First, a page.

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Neighbors

“Neighbors”
Shift
Small Group Plan
December 5, 2012

What does it mean to be a neighbor?

Eleanor Bradley was shopping on 5th avenue In Manhattan, when she tripped and broke her leg. Dazed and in shock she called for help for forty minutes. No one stopped. Shoppers, executives, students, everyone walked around her and stepped over her. Finally, after hundreds of people had passed by, a cab driver pulled over, helped her into his cab, and took her to a hospital.

What does it mean to be a neighbor?

OPEN IT / INTRODUCE IT …

The opposite of love is not hate.
It is something much cooler, more pallid,
and really much more cruel
The opposite of love is indifference.

-- William Hague

  • Do you agree with William Hague? Why or why not?
  • Who was your favorite neighbor when you were a child? Did you have a neighbor that all the children in the neighborhood loved … or … feared?
  • Can you think of a time when a complete stranger acted like a neighbor to you?

LOOK AT IT / STUDY IT …

THE STORY BEFORE THE STORY

Luke 10:25-29
25 On one occasion an expert in the law stood up to test Jesus. "Teacher," he asked, "what must I do to inherit eternal life?" 26 "What is written in the Law?" he replied. "How do you read it?" 27 He answered: " 'Love the Lord your God with all your heart and with all your soul and with all your strength and with all your mind'; and, 'Love your neighbor as yourself.'" 28 "You have answered correctly," Jesus replied. "Do this and you will live." 29 But he wanted to justify himself, so he asked Jesus, "And who is my neighbor?"

  • Why did the lawyer want to justify himself?
  • Why did Jesus tell this story as His answer to the lawyer?
  • What is the connection between loving God and loving people?
  • Jesus said these two will bring life. We can usually understand how loving God will bring life, but how will loving people bring life to us?

AVOIDING COMPASSION

Luke 10:30-32
30 "A man was going down from Jerusalem to Jericho, when he fell into the hands of robbers. They stripped him of his clothes, beat him and went away, leaving him half dead. 31 A priest happened to be going down the same road, and when he saw the man, he passed by on the other side. 32 So too, a Levite, when he came to the place and saw him, passed by on the other side.

  • What reasons, religious or not, could the priest and Levite invent that would stop them from offering help?
  • Describe the conflicts between being an official representative of God and choosing to avoid compassion.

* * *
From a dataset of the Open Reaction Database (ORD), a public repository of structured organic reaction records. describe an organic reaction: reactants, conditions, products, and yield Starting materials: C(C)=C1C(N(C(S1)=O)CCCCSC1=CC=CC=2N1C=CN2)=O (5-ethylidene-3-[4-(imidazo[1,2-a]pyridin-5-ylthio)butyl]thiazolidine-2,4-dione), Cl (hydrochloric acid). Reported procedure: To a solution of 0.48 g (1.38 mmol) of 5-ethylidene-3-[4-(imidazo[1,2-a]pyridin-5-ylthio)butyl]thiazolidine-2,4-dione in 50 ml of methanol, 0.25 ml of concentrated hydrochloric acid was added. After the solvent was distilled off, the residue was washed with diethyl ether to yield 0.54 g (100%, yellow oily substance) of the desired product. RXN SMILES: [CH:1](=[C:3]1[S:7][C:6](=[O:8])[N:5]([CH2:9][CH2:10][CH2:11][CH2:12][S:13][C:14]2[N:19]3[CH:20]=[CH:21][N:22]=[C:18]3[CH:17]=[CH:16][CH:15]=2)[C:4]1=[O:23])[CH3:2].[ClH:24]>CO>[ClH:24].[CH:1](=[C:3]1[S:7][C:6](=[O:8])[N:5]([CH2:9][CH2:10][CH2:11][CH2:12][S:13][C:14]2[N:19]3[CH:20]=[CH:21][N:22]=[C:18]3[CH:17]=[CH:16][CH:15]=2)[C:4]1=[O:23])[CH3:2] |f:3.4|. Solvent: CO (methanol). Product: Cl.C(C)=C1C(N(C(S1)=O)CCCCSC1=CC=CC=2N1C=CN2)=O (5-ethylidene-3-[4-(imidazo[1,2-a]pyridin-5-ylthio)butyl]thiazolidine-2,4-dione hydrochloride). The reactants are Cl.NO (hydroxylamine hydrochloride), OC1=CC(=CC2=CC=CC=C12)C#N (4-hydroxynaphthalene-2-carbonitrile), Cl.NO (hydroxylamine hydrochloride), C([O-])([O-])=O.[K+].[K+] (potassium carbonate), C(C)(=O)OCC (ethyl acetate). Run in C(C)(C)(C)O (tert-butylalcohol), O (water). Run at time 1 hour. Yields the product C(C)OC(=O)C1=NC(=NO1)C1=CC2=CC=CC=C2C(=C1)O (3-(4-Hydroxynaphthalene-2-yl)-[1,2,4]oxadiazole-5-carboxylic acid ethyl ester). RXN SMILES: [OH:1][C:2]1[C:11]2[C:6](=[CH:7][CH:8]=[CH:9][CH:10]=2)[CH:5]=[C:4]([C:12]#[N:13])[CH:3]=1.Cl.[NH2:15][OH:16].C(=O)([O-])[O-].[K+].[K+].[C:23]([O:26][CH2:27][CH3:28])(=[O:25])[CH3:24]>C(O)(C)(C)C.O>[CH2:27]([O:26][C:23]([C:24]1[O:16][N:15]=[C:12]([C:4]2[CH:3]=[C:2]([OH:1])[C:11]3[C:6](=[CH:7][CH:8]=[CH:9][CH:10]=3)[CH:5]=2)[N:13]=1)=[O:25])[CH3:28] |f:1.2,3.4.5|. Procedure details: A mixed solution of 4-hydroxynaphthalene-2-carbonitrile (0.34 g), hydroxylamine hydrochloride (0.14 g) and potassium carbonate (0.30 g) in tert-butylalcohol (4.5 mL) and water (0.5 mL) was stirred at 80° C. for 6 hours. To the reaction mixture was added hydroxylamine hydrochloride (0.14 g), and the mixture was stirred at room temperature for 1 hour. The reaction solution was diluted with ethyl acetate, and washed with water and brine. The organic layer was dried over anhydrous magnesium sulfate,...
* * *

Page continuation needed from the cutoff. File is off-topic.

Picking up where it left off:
EMBRACING COMPASSION

Luke 10:33-35
33 But a Samaritan, as he traveled, came where the man was; and when he saw him, he took pity on him. 34 He went to him and bandaged his wounds, pouring on oil and wine. Then he put the man on his own donkey, took him to an inn and took care of him. 35 The next day he took out two silver coins and gave them to the innkeeper. 'Look after him,' he said, 'and when I return, I will reimburse you for any extra expense you may have.'

  • Identify the six action verbs that describe the Samaritan in verse 34.
  • How do these actions fill out or illustrate the meaning of compassion?
  • Explain the risk that the Samaritan took in verse 35.

THE STORY AFTER THE STORY

Luke 10:36-37
36 "Which of these three do you think was a neighbor to the man who fell into the hands of robbers?" 37 The expert in the law replied, "The one who had mercy on him." Jesus told him, "Go and do likewise."

  • Jesus asked the lawyer to identify the person who was a “neighbor,” but the lawyer could not bring himself to say the word “Samaritan.” Why?
  • Compare the lawyer’s question in verse 25 with Jesus’ question in verse 36. How did they use the term “neighbor” in different ways and how did Jesus change the whole question?

USE IT / APPLY IT …

  • We don’t usually find victims along the road, so where is the roadside where we find people in need of compassion today?
  • Is the “compassion” given out today usually careful or risky? Why?
  • What kind of person would you be least likely to stop and help? Who would you be most likely to stop and help? Explain the difference.
  • Who are some “Good Samaritans” that you personally know? Why do you think of them in this way?
  • Ask God to show you what compassion really means and to give you an opportunity this week be His Samaritan.

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